The New York area has not been the center of the soccer world since the Cosmos and NASL went away. The MetroStars never captured the imagination and interest of the casual fan, several indoor teams came and went, two women’s leagues opened and closed. The Red Bulls have made some great strides in recent years (one of the biggest came to fruition last weekend when they packed Red Bull Arena on a Sunday night with the Subway Series going on in Queens), but an MLS title and the eyes of the casual fan are still just outside the club’s grasp. The one time that environment does seem to change is when a high level “friendly” comes to the area, as witnessed recently by the record crowd that turned out for the Argentina-Brazil match at Met Life Stadium.
There are many signs recently that the shift to center might be coming to the Apple. You cannot pass a pub or walk down a street in Manhattan without seeing a club or national team jersey or have a bar filled with fans watching EURO2012 as it reaches its conclusion this weekend. Youth soccer continues to be on the rise in the area, and as mentioned, MLS and the Red Bulls continue to look for larger crowds and bigger marketing platforms with their star French star Thierry Henry leading the way.
The sport will also be bolstered by a number of “friendlies” in the area in July, which will see Chelsea and Paris Saint-Germain play the first-ever soccer match at the new Yankee Stadium, the Red Bulls meet Tottenham Hotspur, and a match with an actual title on the line, the French Cup Championship between Ligue 1 Champion Montpellier Herault Sport Club and French Cup winner Olympique Lyonnais in Harrison on July 28.
The “Super Cup” French matchup is the traditional beginning of the French soccer season and will be played in an English-speaking country for the first time ever. It is also the only match of the group that has something other than training and good will on the line, with stars like Olivier Giroud of Montpellier Leading Scorer in Ligue 1 2011-12, and Lyon goalkeeper Hugo Lloris, the French national team captain and Ligue 1 keeper of the year leading their clubs for the biggest prize in French soccer. The uniqueness of the match, the first time the Championship will be played in an English speaking country, has not been lost on the leadership of French soccer, who are hoping to use the match and raise the interest in the league outside Europe.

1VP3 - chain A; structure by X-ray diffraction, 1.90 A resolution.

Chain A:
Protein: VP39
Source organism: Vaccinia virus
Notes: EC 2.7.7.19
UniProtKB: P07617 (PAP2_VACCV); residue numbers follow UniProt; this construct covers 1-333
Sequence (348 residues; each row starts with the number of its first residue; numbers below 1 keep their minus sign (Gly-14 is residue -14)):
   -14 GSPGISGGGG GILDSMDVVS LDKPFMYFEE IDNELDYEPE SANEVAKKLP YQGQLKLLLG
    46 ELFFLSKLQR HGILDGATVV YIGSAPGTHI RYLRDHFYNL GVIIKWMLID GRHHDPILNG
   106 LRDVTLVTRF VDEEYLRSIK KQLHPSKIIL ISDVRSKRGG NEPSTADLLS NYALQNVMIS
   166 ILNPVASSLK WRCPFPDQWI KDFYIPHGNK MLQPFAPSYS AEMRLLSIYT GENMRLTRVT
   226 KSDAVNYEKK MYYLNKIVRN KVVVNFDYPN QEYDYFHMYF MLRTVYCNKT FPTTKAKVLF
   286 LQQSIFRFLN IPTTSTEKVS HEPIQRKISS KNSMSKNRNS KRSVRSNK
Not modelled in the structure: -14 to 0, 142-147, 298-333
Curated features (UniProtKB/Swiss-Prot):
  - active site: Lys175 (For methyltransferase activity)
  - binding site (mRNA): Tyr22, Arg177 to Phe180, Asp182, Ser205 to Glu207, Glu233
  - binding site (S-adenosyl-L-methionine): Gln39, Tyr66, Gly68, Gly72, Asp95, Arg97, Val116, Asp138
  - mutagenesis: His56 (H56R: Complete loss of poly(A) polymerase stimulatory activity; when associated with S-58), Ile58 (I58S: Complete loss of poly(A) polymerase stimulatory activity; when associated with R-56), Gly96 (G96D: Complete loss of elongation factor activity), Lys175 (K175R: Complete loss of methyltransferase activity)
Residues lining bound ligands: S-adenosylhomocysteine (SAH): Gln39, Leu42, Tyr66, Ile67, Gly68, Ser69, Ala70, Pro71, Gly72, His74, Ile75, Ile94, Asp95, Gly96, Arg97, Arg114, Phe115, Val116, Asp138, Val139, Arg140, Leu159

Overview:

“We want to expose our football to a growing audience of fans; we want to expose our top clubs and the quality football they play to America; and we want to expand the outreach of French culture to a wider audience here in America,” said Sébastien Janodet, who leads the marketing for the French League. “We think we can do all these things by starting a relationship with American fans through this game at Red Bull Arena.”
While for now Henry is the best-known French player in the New York area, a broad-based awareness campaign combined with visits of the French Cup to key soccer organizations and cultural groups may change that for the future. Officials have also set a lower price for tickets for the match, which is hoping to draw 15,000 fans to Red Bull Arena for the late Saturday afternoon start.
The game will be seen globally as well, with Universal Sports televising the match in the United States (and with other regional carriers like MSG Network in New York part of the network) and Canal+ airing the match live in France, amongst many other broadcasters.
“The American soccer market is growing, there is no question, and we are proud to be bringing our club here to play for our country’s championship for the first time,” said Christophe Toni, Coordinator of Professional Team LYON. “Our goal is to develop the interest in French soccer and there is no better place to do it than in New York.”
From a brand standpoint, Lyon is also in the market for naming rights for its soon-to-be opened state of the art soccer facility, so coming to the U.S. for this match and other friendlies could not have come at a better time.
Will casual soccer fans turn out to see a title match involving two elite clubs from France in the heat of a New York summer? Three or four years ago, the answer may have been met with laughter and indifference. However this is turning into a soccer summer, and the French Cup arrival could be coming at a great time for a growing number of fans who can’t seem to get enough of “The Beautiful Game.” Soccer is a game played around perfect timing between teammates. The same holds true for marketing the sport, and French officials may be hitting New York at just the right time to score some big branding points not just for now, but for the future.